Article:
In a manner not unlike the poor man caught in a cascade of flower pedals on Vaccine‘s eye-popping album cover, listeners to Younger Brother‘s third record are treated to a pleasant barrage of blissed-out bleeps, dulcet toned guitars, and soothing vocals. Fans and casual followers of Simon Posford, guitarist to Younger Brother who is perhaps better known (although still criminally unheralded) for sowing the seeds of psychedelic trance music between his fantastic work with Raja Ram in Shpongle and his solo output as Hallucinogen, will either be left rejoicing or in dismay as he and Younger Brother press further on along the road they started down with their second LP, The Last Days of Gravity, whose straightforward rock arrangements and linear verse/chorus/verse songwriting were a far cry from anything in Posford’s wild, positively psychotropic back catalog.
With old members Benji Vaughan and Ruu Campbell on synths and vocals, respectively, and new arrivals Tom Hamilton, Marc Brownstein, and Joe Russo, Younger Brother tinker around with a variety of sounds and rhythms with a newfound reliance on their virtuosity and cohesion as a band; this holds especially true for the incredibly talented Russo, who drums full-time in noted jam band supergroup Furthur. In spite of this, the music itself comes out regrettably dull, and one gets the impression that Younger Brother could someday put together a very good record. Too often, Vaccine is overly intent on bouncing between genres and styles, presumably in an attempt at idiosyncrasy that instead ends up evoking what I’d imagine a Coldplay studio session the morning after their first rave would sound like in the stadium-sized choruses of “Shine” and future single “Night, Lead Me Astray”.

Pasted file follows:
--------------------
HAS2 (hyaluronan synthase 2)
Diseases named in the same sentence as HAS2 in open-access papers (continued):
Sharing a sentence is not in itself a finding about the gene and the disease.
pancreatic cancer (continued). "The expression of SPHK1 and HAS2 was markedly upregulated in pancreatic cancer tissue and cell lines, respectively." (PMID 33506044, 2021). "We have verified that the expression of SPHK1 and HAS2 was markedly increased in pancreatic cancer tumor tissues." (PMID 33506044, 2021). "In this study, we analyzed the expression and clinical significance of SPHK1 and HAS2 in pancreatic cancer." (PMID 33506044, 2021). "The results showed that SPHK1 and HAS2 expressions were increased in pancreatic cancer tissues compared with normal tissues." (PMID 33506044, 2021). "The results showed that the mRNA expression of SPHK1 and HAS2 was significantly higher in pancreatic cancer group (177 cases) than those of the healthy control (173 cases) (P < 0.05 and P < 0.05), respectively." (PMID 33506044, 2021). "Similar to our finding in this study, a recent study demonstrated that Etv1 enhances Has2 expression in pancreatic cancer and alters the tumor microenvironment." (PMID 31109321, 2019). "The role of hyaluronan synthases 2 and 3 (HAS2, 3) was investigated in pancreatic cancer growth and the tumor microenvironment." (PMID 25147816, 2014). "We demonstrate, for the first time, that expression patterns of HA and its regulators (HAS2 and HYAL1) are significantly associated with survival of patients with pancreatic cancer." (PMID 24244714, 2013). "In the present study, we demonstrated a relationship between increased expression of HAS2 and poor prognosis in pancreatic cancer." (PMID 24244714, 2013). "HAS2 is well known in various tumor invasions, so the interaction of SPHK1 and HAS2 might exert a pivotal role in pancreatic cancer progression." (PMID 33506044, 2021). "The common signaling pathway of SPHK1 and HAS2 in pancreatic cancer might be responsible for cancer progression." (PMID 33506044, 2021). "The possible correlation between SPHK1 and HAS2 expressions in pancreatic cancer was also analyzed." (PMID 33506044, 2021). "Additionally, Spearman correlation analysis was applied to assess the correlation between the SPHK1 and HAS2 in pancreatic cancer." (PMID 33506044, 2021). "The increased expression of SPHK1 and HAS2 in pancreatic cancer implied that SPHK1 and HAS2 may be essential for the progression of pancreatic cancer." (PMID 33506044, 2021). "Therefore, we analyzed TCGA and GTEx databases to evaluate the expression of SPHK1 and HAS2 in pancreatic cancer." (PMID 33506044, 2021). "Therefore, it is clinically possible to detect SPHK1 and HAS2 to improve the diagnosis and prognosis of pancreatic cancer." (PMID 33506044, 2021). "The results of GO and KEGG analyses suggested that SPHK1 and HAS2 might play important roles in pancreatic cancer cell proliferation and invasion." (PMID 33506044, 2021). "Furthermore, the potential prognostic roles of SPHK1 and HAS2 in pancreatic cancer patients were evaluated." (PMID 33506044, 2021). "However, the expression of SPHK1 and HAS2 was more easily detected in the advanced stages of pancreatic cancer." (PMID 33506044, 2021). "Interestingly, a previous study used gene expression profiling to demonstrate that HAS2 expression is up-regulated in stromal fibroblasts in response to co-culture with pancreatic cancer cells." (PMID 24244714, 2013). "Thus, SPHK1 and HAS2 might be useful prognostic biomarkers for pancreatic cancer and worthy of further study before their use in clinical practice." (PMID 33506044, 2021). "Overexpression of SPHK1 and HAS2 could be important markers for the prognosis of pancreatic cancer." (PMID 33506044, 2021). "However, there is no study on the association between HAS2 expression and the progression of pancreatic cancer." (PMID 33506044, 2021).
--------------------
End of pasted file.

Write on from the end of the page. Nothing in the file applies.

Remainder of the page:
This persistence sounds even more bizarre come Vaccine‘s stellar latter half, which harks back to the sort of sublime atmospherics and dynamic climaxes that featured heavily on Younger Brother’s 2003 debut, A Flock of Bleeps. Posford & Co. sound most at home trying their mutual hand at traditional songcraft in their old, more disjointed frame of mind, as on album highpoint “Train” (criminally tucked away at track seven), which employs a subdued guitar line, faint synths, and resonant percussion to conjure up a profoundly bleak soundscape. Younger Brother reprise their roles as DJs for two atmospheric trance tracks, “Sys 700” and “Tetris”, that close out the album in intriguing fashion, offering an introspective flipside to a mostly forgettable album and prospects of better things next time around.